Freakonomics discusses if insurance companies should pay you not to get full treatment for what ails you, but get hospice instead.
One problem not mentioned: Good hospice care is just as expensive in many cases, since full treatment often lets you strong enough to recover, work and care for yourself... (and insurance companies don't count in the lost wages etc for family members who care for the dying patient in their homes). But I do agree that good hospice can let you live just as long in some cases, and that doing "everything" is sometimes absurd.
But it's not age as much as "comorbidity": If you have five or six things wrong with you, maybe chemo isn't the way to go. But if you are in good health otherwise, well, why not?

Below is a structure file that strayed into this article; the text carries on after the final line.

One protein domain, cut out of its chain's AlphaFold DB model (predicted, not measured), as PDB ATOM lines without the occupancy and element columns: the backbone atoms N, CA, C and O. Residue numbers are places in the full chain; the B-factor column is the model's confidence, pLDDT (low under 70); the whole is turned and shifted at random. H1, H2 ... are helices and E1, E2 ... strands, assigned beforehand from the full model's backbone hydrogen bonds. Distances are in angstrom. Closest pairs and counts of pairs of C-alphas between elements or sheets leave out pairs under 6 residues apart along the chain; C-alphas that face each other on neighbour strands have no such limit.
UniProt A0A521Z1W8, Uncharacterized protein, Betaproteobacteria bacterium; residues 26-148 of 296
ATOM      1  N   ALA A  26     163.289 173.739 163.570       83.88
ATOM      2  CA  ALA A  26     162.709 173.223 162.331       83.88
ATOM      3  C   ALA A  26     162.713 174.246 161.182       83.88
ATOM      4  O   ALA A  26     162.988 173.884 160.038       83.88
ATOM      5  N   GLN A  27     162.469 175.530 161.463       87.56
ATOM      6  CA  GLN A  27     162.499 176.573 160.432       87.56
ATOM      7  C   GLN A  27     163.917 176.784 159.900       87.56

But when hospice only covers six months treatment, what happens when it disappears, and you are still alive? This is one reason that people often don't sign up until terminal.
the other problem is that a lot of the ICU etc type of care is done not on "hopeless cases", but in cases when there is a chance for recovery with a good quality of life.
Finally, minorities know that they could be offered less aggressive therapy due to racism. Which is why they hesitate to sign DNR orders etc. No, they are not paranoid: I've seen this.